Ana Sarda joined Almanar early in 1998, together with a group of form 1 pupils. She was a skinny figure of twelve, to-day a charming lass of twenty-two. Pak Cik have not seen her for a good seven years. How she has changed over the years to one who is free and easy at conversation and generous with her smile.
Then, in 1998, she was the eldest of six in the family. Her father retired early from the army but life had to go on with the growing family. Her mother, a good cook, prepared half-a-dozen types of ‘kueh’ every night and her father had it all delivered to a number of coffee stalls before dawn to catch customers on their way home from surau after their subuh prayers. Ana did her share of the work helping her mother. Consequently, she could only start doing her school work after nine o’clock. But that was not all as she had to wake up again by four, an unearthly hour for children of her age, to help out with the final part of her mother’s work, frying, boiling, packaging and so on.
That was Anna who, nonetheless, never failed to attend classes at Almanar with enthusiasm, albeit looking rather tired. Pak Cik came to learn of her nocturnal ‘co-curricular’ activity at home, and appreciating her position, I chose to ease my pressure on her. I even tolerated her occasional sleepy nods in class, fighting drowsiness. But Pak Cik was very worried particularly when it was barely three months before her important Form 3 examination (PMR). With hardly another choice I sought her father for a frank talk. It was such a relief to Pak Cik when he readily agreed to my suggestion that Anna be given the permission to stay with Pak Cik’s family during the months leading to PMR. Nuri then became her temporary home.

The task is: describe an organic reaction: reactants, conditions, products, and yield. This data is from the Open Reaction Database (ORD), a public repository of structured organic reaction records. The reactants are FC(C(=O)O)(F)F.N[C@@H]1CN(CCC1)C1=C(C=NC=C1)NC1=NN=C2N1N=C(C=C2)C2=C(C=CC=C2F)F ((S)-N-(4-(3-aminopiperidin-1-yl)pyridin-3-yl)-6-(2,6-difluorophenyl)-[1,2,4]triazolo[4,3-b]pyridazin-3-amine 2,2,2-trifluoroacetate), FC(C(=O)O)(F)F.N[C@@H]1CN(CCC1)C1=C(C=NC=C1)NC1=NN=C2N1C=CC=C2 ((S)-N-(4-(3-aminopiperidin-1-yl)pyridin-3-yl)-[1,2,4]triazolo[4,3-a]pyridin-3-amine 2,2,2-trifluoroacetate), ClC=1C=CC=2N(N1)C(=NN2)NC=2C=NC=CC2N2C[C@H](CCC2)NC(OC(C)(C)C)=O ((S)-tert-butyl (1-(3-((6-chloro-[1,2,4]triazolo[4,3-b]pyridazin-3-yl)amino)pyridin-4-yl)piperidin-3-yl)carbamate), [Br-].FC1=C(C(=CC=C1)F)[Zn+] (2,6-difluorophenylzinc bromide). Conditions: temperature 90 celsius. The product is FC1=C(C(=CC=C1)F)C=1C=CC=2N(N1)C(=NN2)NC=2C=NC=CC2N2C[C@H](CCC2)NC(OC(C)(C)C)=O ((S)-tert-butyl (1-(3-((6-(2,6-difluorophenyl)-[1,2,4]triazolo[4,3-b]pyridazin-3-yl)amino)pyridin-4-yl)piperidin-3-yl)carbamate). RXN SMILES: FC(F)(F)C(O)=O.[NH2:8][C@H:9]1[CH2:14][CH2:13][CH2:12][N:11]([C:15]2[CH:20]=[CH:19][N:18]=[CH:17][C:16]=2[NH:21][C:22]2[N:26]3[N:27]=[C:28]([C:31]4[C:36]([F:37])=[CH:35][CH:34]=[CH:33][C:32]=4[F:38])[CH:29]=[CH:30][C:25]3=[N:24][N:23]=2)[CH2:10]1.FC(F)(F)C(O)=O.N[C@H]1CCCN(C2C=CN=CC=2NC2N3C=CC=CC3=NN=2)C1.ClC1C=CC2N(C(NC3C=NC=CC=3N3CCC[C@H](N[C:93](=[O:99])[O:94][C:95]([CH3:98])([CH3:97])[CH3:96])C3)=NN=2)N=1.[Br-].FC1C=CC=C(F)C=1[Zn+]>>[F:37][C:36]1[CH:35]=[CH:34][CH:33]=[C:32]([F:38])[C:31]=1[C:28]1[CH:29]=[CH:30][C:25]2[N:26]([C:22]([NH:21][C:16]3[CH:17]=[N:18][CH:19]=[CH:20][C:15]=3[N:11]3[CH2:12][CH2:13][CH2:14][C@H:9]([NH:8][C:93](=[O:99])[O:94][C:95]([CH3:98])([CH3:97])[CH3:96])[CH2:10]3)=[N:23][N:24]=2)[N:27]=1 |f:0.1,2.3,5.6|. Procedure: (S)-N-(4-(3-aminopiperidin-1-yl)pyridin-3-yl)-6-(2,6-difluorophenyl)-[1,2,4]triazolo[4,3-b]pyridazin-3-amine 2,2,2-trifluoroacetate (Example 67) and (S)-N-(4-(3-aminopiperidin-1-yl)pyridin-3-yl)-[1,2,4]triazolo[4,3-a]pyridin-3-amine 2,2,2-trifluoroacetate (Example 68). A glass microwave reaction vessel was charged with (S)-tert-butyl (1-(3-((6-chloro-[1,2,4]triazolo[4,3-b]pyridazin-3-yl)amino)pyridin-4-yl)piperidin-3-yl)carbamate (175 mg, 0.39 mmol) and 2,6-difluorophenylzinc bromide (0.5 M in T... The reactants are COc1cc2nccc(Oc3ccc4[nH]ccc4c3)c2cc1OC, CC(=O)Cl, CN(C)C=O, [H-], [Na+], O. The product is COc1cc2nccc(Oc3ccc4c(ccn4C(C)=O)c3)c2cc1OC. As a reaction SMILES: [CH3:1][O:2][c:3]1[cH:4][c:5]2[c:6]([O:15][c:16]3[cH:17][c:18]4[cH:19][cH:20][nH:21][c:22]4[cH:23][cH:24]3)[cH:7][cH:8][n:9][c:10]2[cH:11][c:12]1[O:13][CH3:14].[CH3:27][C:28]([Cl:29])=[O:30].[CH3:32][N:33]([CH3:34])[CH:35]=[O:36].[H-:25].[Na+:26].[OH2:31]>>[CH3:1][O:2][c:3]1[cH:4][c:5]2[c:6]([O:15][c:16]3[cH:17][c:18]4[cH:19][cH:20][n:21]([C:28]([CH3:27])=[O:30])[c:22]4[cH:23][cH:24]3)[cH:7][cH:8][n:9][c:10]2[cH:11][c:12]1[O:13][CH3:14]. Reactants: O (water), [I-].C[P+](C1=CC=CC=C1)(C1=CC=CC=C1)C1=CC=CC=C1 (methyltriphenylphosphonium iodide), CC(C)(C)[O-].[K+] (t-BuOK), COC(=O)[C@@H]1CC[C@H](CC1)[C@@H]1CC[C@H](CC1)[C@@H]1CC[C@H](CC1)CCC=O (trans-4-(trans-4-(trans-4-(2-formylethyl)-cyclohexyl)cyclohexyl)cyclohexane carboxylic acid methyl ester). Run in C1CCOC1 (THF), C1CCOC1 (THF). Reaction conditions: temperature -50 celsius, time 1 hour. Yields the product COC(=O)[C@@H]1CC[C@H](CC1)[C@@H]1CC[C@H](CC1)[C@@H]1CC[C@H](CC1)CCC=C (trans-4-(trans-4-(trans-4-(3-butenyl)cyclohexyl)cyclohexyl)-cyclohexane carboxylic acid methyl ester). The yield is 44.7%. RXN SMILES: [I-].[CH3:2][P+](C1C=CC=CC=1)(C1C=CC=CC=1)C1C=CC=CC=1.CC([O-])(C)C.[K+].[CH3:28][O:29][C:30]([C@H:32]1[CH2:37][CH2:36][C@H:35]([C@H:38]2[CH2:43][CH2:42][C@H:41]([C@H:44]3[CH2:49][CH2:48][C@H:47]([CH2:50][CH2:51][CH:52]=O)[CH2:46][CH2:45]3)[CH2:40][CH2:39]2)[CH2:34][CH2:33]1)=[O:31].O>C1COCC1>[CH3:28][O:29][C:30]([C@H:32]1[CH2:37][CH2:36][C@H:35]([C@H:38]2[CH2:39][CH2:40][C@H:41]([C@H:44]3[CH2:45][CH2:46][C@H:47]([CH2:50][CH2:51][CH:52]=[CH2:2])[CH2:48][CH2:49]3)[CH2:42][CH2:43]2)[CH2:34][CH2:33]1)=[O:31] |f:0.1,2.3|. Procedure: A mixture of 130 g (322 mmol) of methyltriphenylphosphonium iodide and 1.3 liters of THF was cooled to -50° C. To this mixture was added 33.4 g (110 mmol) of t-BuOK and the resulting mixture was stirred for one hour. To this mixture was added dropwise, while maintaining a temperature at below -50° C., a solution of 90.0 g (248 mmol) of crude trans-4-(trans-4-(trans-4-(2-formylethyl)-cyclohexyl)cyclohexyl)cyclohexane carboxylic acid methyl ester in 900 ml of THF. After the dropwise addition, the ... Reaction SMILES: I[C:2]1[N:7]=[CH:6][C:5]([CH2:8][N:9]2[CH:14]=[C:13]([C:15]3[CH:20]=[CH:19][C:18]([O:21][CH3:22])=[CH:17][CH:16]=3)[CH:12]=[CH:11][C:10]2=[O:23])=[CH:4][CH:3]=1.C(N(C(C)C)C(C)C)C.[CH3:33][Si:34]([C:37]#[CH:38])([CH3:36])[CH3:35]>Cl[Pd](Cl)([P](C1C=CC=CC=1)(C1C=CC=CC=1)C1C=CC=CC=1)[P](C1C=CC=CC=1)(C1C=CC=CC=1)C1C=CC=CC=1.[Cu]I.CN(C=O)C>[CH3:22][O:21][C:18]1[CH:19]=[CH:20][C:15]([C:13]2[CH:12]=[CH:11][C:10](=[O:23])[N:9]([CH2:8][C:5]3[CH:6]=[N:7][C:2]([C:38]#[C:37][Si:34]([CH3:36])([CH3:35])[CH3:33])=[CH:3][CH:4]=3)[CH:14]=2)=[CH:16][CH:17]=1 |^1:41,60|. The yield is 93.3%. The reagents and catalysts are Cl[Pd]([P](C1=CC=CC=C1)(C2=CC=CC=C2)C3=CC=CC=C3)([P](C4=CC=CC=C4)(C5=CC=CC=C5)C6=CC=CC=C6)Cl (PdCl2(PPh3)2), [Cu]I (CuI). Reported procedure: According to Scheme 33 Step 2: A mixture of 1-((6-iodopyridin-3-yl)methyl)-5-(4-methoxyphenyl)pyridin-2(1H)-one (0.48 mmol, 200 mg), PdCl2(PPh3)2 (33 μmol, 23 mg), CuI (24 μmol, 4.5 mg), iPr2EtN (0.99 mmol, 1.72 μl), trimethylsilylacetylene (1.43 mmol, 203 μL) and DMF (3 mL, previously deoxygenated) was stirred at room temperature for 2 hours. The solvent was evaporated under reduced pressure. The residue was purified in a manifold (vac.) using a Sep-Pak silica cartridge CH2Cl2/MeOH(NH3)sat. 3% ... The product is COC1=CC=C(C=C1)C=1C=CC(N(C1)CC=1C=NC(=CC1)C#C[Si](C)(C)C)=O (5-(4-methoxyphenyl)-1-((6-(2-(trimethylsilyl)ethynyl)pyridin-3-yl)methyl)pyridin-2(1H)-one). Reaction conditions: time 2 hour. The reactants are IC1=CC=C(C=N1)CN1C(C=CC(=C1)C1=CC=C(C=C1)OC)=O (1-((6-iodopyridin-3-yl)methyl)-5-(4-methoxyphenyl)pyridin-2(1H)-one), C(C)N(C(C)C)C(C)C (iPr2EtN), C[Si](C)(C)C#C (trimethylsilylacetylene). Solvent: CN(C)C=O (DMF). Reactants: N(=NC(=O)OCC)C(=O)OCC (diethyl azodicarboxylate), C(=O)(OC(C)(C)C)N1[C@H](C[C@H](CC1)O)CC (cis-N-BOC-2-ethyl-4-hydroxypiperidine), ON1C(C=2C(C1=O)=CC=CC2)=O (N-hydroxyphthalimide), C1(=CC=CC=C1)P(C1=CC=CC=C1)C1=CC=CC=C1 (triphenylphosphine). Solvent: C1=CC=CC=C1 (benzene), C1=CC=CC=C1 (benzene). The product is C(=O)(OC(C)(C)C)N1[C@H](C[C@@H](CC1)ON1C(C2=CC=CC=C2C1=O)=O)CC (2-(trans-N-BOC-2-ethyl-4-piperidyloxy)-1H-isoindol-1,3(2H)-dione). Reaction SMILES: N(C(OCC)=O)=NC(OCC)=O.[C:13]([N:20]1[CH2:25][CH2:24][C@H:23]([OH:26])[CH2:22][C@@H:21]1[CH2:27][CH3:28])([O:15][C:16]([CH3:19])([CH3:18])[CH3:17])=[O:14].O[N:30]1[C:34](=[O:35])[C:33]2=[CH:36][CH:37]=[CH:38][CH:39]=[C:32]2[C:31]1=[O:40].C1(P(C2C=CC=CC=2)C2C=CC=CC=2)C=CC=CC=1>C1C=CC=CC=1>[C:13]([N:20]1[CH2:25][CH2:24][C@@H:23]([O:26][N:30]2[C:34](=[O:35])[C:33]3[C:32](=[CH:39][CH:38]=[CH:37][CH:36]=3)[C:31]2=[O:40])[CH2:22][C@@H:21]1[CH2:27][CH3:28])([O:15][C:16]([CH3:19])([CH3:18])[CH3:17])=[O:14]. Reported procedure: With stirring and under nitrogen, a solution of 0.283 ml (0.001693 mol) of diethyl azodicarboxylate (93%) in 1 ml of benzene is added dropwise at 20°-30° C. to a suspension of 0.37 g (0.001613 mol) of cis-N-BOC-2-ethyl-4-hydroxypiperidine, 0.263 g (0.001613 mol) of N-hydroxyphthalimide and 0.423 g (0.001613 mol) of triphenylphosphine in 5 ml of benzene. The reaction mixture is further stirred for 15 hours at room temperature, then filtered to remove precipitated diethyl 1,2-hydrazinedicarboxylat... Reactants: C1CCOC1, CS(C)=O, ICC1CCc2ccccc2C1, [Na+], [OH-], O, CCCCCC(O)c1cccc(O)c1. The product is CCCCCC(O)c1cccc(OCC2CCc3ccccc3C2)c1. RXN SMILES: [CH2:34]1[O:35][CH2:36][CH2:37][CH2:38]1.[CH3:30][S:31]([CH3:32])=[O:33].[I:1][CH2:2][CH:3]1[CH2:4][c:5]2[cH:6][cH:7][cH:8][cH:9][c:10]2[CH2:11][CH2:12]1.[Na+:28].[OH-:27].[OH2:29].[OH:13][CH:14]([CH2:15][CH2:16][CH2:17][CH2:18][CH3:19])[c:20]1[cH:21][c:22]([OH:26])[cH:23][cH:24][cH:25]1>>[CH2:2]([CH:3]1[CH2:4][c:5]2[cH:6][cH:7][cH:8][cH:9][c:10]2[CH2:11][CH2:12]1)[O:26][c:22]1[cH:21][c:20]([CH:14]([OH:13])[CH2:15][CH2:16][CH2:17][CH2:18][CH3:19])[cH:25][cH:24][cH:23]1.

For some reason best known to Anna she left our house after the examination and simply vanished. There had not been a visit from her, not even a phone call. It was a great disappointment beyond words. And now, after seven long years of diappearance, she turned up. Pak Cik was least surprised when her second question was, “Are you angry with me, Pak Cik ?” I was truly lost for words. “Pak Cik I have finished my study at UPSI.”
Pak Cik and family offered her tea and sympathy with the sole intention of seeing her succeeding in life, and now she turned up to tell us just that. Should we grudge her for her disappearance and apparent lack of gratitude or should we be delighted with her success? She is now waiting for her posting as a teacher in chemistry, the subject she majored in.
A drop of tears for Ana!
It was a long dark tunnel and Ana has come to the end of it.
1. While waiting to be posted, Ana has been seen at Almanar voluntarily giving help to
pupils with problems in science and maths.
2. Ana is now the eldest of eight, two more added into her family since she joined in
1998. She is hoping to take along her two young brothers, still in primary school, to
wherever she is being posted because she is determined to see their success in life as
Ana has begun to live up to our motto : Berkhidmat kerana Tuhan untuk kemanusiaan